Reds honor local charities' ALS Triple Play Initiative

June 10th, 2024

The Reds’ celebration of MLB’s fourth annual Lou Gehrig Day included a special pregame ceremony and check presentation for the ALS Triple Play Initiative.

This season, the Reds were on the road June 2, date of the league-wide Lou Gehrig Day each year, so they teamed up with local groups to raise awareness and funds for ALS (Amyotrophic Lateral Sclerosis, otherwise known as Lou Gehrig’s disease) through a variety of pregame and in-game activations during Sunday’s game against the Chicago Cubs.

As a part of the ceremonies, the Reds honored three local charities that together form the ALS Triple Play Initiative: Always Lifting Spirits, Chair Force 1 Foundation and Operation Ramp It Up. The three charities discovered one another through helping some of the same families. While their specific services may differ, they complement one another, and their missions are aligned.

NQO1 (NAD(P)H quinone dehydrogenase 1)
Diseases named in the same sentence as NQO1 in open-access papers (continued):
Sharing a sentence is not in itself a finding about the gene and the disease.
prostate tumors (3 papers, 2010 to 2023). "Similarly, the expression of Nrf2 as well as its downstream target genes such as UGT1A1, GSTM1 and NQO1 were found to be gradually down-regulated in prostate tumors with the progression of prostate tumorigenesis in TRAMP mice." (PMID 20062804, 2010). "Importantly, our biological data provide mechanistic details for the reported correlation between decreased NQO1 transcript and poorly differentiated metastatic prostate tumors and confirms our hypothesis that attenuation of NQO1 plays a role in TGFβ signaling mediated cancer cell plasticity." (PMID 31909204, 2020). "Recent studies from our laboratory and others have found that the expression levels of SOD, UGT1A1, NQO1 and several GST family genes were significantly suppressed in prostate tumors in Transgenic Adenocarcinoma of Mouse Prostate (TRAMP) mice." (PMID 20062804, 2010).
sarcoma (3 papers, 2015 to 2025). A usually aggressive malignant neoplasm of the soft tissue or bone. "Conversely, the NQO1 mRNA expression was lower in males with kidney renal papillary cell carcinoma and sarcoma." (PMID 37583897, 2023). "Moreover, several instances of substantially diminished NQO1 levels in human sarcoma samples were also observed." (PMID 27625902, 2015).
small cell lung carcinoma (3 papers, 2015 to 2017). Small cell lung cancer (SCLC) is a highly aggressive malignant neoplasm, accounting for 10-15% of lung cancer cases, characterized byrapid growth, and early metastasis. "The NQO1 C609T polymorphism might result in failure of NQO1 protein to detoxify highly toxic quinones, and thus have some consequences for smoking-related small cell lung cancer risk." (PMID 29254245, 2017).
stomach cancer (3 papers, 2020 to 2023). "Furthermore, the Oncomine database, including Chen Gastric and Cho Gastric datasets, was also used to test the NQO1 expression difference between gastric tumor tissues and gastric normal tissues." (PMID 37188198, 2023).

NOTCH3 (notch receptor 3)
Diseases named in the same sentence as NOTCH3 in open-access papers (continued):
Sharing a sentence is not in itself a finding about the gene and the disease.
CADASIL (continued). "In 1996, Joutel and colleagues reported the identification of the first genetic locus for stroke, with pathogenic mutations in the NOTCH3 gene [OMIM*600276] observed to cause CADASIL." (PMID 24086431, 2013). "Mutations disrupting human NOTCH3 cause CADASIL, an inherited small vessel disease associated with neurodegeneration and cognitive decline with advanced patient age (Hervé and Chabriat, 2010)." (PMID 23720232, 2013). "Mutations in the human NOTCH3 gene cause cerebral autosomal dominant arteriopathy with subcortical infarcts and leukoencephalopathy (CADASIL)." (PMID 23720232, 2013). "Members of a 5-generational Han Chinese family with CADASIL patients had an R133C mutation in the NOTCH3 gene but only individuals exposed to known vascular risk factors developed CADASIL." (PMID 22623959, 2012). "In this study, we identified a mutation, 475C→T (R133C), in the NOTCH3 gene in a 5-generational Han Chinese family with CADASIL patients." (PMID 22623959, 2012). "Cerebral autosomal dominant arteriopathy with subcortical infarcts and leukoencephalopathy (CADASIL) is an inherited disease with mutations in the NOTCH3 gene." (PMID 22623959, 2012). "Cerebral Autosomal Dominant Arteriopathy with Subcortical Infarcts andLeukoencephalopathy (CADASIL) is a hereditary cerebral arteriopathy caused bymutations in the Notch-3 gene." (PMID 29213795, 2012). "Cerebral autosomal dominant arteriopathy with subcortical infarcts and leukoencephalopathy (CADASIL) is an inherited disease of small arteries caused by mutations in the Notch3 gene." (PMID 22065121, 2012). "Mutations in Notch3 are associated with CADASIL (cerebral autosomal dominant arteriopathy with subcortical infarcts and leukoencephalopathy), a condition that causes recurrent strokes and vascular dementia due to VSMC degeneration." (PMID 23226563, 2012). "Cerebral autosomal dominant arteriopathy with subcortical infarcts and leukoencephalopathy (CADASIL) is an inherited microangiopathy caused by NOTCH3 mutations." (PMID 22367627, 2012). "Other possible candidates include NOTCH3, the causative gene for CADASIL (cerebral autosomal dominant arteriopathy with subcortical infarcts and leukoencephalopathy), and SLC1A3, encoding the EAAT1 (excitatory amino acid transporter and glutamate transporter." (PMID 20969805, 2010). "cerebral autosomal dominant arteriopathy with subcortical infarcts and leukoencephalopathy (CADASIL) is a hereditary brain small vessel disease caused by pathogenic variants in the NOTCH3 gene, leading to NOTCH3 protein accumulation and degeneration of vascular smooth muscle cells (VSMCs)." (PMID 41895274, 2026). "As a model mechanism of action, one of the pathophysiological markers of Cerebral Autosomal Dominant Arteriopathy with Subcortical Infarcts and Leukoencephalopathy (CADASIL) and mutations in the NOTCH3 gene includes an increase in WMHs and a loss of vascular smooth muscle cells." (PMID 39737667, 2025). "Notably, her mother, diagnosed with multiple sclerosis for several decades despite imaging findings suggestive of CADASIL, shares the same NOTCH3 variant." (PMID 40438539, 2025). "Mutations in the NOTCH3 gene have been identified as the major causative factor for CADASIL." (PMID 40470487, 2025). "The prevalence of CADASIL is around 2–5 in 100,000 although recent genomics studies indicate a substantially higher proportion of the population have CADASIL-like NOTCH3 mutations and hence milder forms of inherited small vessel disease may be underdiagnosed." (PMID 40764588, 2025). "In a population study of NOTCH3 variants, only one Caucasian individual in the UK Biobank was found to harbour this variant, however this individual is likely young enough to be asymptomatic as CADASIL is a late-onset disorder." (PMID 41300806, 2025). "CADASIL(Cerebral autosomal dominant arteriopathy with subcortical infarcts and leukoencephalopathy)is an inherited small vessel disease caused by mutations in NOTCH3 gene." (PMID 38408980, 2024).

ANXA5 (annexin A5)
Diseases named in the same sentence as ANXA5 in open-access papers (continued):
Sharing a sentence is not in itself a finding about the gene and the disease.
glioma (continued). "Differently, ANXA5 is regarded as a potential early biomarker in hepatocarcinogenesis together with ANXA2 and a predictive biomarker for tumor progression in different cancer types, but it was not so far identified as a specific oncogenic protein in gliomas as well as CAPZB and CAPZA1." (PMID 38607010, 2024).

The Jeff Weber Always Lifting Spirits Foundation was founded in 2014 to honor Jeff Weber, a Cincinnati resident who passed away at age 48 after a year-long battle with ALS. The foundation donates power lift chairs for ALS patients. Since the foundation’s inception, Always Lifting Spirits has been responsible for donating 90 chairs to date, which have proven to be a game changer for both the ALS patients and their caregivers.